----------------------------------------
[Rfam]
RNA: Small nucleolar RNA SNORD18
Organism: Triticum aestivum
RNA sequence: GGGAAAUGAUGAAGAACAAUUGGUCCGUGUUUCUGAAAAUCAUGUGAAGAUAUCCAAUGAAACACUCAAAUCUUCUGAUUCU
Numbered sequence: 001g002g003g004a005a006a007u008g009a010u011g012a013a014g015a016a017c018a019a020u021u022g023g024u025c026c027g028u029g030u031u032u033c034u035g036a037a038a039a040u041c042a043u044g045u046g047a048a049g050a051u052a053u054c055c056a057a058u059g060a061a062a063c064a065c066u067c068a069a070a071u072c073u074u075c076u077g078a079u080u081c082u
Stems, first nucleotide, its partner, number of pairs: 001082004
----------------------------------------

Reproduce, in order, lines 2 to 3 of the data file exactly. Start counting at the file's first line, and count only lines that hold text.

RNA: Small nucleolar RNA SNORD18
Organism: Triticum aestivum